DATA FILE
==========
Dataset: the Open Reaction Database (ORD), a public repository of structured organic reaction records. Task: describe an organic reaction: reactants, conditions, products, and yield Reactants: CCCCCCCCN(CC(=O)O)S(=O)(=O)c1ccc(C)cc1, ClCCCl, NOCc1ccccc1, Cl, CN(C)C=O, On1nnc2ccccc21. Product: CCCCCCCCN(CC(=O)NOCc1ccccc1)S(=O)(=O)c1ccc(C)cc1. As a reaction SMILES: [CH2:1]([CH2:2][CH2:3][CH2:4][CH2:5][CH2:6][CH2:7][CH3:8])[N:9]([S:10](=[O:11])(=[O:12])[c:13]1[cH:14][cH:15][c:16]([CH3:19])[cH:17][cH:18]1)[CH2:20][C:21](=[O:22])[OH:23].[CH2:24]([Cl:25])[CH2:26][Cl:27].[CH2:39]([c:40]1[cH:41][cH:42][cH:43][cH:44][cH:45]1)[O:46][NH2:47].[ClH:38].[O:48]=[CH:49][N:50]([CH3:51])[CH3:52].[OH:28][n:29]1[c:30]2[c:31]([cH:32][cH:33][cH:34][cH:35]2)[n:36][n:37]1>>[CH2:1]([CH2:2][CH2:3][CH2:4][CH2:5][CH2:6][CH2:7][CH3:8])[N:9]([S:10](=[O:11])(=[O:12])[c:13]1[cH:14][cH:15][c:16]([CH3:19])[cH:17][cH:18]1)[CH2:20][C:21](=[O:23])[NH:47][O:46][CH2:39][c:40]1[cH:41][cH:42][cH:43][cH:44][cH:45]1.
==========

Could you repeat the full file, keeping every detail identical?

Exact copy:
Dataset: the Open Reaction Database (ORD), a public repository of structured organic reaction records. Task: describe an organic reaction: reactants, conditions, products, and yield Reactants: CCCCCCCCN(CC(=O)O)S(=O)(=O)c1ccc(C)cc1, ClCCCl, NOCc1ccccc1, Cl, CN(C)C=O, On1nnc2ccccc21. Product: CCCCCCCCN(CC(=O)NOCc1ccccc1)S(=O)(=O)c1ccc(C)cc1. As a reaction SMILES: [CH2:1]([CH2:2][CH2:3][CH2:4][CH2:5][CH2:6][CH2:7][CH3:8])[N:9]([S:10](=[O:11])(=[O:12])[c:13]1[cH:14][cH:15][c:16]([CH3:19])[cH:17][cH:18]1)[CH2:20][C:21](=[O:22])[OH:23].[CH2:24]([Cl:25])[CH2:26][Cl:27].[CH2:39]([c:40]1[cH:41][cH:42][cH:43][cH:44][cH:45]1)[O:46][NH2:47].[ClH:38].[O:48]=[CH:49][N:50]([CH3:51])[CH3:52].[OH:28][n:29]1[c:30]2[c:31]([cH:32][cH:33][cH:34][cH:35]2)[n:36][n:37]1>>[CH2:1]([CH2:2][CH2:3][CH2:4][CH2:5][CH2:6][CH2:7][CH3:8])[N:9]([S:10](=[O:11])(=[O:12])[c:13]1[cH:14][cH:15][c:16]([CH3:19])[cH:17][cH:18]1)[CH2:20][C:21](=[O:23])[NH:47][O:46][CH2:39][c:40]1[cH:41][cH:42][cH:43][cH:44][cH:45]1.